Export and Domestic Prices Under Inflation and Exchange Rate Movements
NBER Working Paper No. 176
It is almost invariably taken for granted in theoretical descriptions of the international price mechanism and in the construction of trade models that a country's export price for a particular product is identical to its domestic price. Any impact of foreign or domestic events on prices is expected to fall identically on the export and the domestic price for a good. In contrast to these conventional assumptions, the few empirical studies of international prices have shown that there are fairly substantial and long-lasting divergences between export and domestic price changes for the same or closely related products. If there can be divergences between export and domestic prices, a type of relative price mechanism may be at work: the depreciating country should find export prices rising relative to domestic prices of the same goods. Since a producer can shift more easily from domestic to export sales of a product than from production of home goods to production of export goods we should expect the changes within commodities between domestic sales and exports to occur more rapidly. Since the evidence is strong that there are divergences between export and domestic prices, we wish to trace through the effects of foreign price changes and exchange rate changes on export and domestic prices and see whether a mechanism of the hypothesized type exists. In this paper we concentrate our attention on price movements, but offer some evidence that the response of exports to these price divergences is in the expected direction.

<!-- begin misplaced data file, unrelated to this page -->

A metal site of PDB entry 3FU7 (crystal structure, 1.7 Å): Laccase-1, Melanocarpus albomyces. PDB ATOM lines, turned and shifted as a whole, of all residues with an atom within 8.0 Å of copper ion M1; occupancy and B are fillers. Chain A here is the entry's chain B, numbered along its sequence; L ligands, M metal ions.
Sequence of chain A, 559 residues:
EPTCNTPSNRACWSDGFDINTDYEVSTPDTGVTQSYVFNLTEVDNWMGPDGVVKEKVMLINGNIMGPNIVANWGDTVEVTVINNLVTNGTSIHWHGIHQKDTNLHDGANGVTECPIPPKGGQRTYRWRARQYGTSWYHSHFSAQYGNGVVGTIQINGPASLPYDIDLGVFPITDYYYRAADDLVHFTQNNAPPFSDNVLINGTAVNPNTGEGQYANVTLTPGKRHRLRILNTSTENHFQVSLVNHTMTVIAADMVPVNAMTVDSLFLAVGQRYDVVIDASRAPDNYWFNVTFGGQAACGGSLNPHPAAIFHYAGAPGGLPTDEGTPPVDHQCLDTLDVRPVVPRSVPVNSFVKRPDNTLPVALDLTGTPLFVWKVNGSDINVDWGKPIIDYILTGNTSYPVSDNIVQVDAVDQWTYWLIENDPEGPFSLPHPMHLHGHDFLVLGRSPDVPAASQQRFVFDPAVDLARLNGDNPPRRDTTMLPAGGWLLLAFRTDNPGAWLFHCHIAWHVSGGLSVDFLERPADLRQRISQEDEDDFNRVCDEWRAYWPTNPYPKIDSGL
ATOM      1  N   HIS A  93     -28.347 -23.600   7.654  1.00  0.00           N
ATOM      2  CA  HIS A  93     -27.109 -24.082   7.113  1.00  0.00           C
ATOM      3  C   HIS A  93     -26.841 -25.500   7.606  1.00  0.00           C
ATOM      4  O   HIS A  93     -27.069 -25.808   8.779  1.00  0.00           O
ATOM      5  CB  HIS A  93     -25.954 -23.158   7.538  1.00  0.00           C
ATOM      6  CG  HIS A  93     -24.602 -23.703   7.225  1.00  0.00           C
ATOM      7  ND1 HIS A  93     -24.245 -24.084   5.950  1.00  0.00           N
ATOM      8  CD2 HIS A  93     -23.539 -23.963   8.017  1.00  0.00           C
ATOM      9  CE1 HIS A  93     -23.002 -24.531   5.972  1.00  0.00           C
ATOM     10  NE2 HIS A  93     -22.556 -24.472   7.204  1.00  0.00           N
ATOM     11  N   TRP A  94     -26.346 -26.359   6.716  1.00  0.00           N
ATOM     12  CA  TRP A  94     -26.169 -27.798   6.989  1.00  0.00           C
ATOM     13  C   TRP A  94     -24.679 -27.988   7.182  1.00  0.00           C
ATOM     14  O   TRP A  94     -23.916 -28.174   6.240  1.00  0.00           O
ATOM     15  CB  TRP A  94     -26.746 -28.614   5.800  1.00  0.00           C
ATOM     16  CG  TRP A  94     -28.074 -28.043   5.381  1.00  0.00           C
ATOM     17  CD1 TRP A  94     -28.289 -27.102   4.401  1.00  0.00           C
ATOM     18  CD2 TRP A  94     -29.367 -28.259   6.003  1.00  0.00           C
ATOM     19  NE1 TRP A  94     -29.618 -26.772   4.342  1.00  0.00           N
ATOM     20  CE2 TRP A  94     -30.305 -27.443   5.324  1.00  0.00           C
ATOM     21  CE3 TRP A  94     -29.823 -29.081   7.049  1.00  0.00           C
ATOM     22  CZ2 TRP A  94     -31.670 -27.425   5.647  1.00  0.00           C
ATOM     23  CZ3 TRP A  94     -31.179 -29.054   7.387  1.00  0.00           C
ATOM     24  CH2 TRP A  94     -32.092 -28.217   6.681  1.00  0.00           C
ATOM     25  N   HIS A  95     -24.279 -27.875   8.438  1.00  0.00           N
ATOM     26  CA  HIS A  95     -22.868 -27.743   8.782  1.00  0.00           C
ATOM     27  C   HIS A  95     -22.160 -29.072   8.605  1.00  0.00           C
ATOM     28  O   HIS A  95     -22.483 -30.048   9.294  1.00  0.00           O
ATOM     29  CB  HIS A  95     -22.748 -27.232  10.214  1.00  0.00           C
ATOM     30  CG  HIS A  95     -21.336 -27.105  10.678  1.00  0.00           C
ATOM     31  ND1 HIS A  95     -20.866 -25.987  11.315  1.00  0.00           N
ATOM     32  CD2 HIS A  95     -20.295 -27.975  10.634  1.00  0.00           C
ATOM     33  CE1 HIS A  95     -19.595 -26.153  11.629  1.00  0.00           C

Published: Kravis, Irving B. and Robert E. Lipsey. "Export Prices and the Transmission of Inflation." American Economic Review, Vol. 67, No. 1, (February 1977), pp. 155-163.